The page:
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  • Writer's pictureMeirion Harries

DAY THIRTY Schlager and Bavarians

A long cycle south past the Gnome Museum (closed) to Sonneberg, the former toy capital of the world. This part of Germany went to the Soviets and the DDR government made all toy manufacturers join collectives. By the time they had finished, toys were being made by one huge collective with 27,000 employees, 10,000 of whom were in Sonneberg. After the Wall fell, the collective was broken up and Sonneberg did not return to its former glory. There are now a number of companies making toys and employing about 1,000 people. But there are glories elsewhere from this town. This was home to Freddy Breck, one of the great German schlager (roughly, schmaltz) singers - who won five platinum records and thirty-five gold. There is a link below to his first hit - All Around the World, sung to a tune you may recognise. German schlager dates back to the pre-war period with songs by Heinz Rühmann and other movie stars of that era. Popular success, though, has been in the post-war period, particularly the 1970s - even in England: our very own schlager singer, Engelbert Humperdinck, had his schlager hit Please Release Me and Brotherhood of Man won the Eurovision Song Contest with Save Your Kisses for Me. Towards the end of the decade, the style began to ease toward disco music - exemplified by the band Dschinghis Khan. Incidentally, their 1979 video of Moscau has been watched 85,462,017 times.

Schlager was big then - and now it has spawned a nostalgia industry. Each year, in Hamburg, schlagerfans gather in their thousands for the SchlagerMove festival, held in early September. If this will be your first visit, you might want to read the guidance on dress code:

Your outfit - just not normal. Talk to your parents about their clothes from the 70s. Hang tough if they hesitate at first. Then recover the treasure. If your parents have already destroyed their clothes from the 70s (which would be a gross loss), try a second-hand shop of your choice and proximity. You will definitely find it there. Schlager is essentially country music for Germans. The recipe is the same: lyrics of love, feelings, broken relationships flowing over sweet, sentimental tunes - unless you're from darker, more northerly countries, like Finland, where schlager verges on melancholy - Scandifado.

Leaving Sonneburg, we take the plunge and cross what feels like a border into Bavaria. Must remember to ditch Guten Tag and say Gruss Gott. This essentially Catholic country feels very different from the rest of Germany – language, culture, food. I say different 'country' and that is how it feels.

Bavaria borders Austria and the Czech Republic and is not much smaller than either and certainly richer that the latter. It is the biggest and second richest state in Germany. It has economic battalions like Munich and a bit of Frankfurt, plus substantial cities like Nuremburg, Augsberg and Tilman Riemenschneider's home town, Wurzburg. Munich, of course, has major global companies headquartered there – BMW, Siemens, Adidas – helping Bavaria in 2019 achieve a GDP of $690,337 million. Only twenty countries in the world have a higher GDP: the UK is fifth in that list with a GDP of $2,824,850 million. Bavaria can also be very beautiful. In the southern part are the Black Forest, the source of the Danube, Lake Constance, Neuschwanstein and the Bavarian Alps. The Zugspitze is Germany's highest mountain at 2,920 metres; Germany's highest church is on the Zugspitze. From there you can see three of Germany's glaciers, none of which are doing too well as the world warms.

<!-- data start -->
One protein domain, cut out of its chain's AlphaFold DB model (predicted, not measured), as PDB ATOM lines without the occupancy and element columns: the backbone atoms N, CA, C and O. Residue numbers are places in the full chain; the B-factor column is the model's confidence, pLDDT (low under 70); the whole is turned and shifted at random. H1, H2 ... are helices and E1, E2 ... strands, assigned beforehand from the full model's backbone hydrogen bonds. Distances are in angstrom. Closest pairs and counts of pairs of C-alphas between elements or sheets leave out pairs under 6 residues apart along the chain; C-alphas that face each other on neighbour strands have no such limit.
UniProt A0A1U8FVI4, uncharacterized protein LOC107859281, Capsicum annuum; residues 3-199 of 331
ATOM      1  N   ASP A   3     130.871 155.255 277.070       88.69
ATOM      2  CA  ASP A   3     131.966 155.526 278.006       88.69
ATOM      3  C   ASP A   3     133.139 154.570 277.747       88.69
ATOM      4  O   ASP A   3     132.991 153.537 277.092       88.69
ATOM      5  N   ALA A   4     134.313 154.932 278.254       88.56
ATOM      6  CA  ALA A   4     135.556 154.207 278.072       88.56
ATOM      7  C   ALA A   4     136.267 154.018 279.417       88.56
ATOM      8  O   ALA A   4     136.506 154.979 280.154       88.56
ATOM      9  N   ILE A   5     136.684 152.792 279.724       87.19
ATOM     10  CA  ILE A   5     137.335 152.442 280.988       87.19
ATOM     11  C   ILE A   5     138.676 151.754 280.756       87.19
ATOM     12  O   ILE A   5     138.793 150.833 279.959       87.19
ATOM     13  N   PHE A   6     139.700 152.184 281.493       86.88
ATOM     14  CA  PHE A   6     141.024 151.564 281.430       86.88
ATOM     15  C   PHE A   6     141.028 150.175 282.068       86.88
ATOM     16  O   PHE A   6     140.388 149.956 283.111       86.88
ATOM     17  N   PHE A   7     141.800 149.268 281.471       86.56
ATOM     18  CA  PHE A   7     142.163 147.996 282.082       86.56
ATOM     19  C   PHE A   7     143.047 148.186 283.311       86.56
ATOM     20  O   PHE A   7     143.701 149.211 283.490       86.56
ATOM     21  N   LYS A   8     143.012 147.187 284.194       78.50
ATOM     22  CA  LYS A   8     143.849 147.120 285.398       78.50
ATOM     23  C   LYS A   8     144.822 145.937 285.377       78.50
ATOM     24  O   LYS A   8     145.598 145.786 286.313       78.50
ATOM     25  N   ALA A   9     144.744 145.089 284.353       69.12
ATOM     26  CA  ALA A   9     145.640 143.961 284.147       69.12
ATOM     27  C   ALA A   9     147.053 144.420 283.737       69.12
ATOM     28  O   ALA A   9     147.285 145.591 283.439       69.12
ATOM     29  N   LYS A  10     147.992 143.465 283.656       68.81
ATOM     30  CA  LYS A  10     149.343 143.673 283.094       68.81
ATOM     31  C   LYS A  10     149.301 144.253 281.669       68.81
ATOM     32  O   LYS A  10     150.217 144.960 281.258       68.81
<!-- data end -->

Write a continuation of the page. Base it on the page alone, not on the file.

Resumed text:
the view over the Kehlsteinhaus(c)

At the bottom right of Bavaria, above the town of Berchtesgaden, is the Eagle's Nest, the Kehlsteinhaus, Hitler's hideaway in the mountains designed by Martin Bormann, his private secretary. Apparently, Hitler didn't like to go there – he suffered from vertigo. It is true that in all those film clips of him at the Kehlsteinhaus, he's clutching a railing. These days, the Kehlsteinhaus is a charitable enterprise - a restaurant that you ride up to in Hitler's polished brass lift, ascending through a 400 foot shaft bored through solid rock. And, with a view like that, one can but order Hüttenwurst mit Sauerkraut und Brot. There is a problem being in Bavaria, outside the major cities, which is the tendency of Bavarians to speak in their own particular dialect – and there are three of them: Austro-Bavarian, Swabian German, and East Franconian German. But even if we can't communicate in the time we spend here, at least the beer will be good.

Bavaria only allows three ingredients - water, barley, and hops - which makes the beer very special. Not surprisingly, Bavarians drink rather a lot - 170 litres per person per year. And not all of it at the Oktoberfest in Munich. Some of it is drunk at breakfast to ease down the Weisswurst, Brezel and sweet mustard. They also make wine, Franconian wine, in the north, along the River Main that flows into Thuringia. There is a slight concern about all this alcohol because Bavaria has a very tough law called the Gefährdergesetz – the endangering or hazard law – which permits imprisonment for three months, renewable indefinitely. A crime does not even have to have been committed; the assumption that a crime will be committed in the near future is sufficient.

Thinking about endangerment, I must tell the Race Marshal to drive a little more carefully on her Harley. She does like mountain roads. Some early German schlager - Heinz Rühmann singing Ich brech die Herzen der stolzesten Frauen - Freddy singing his big hit All Around the World - Our 1976 Eurovision Song Contest triumph: Brotherhood of Man with Save Your Kisses for Me - Here is Dschinghis Khan singing Moskau in 1979 - And our favourite schlager tunesman, Whistling Jack Smith -

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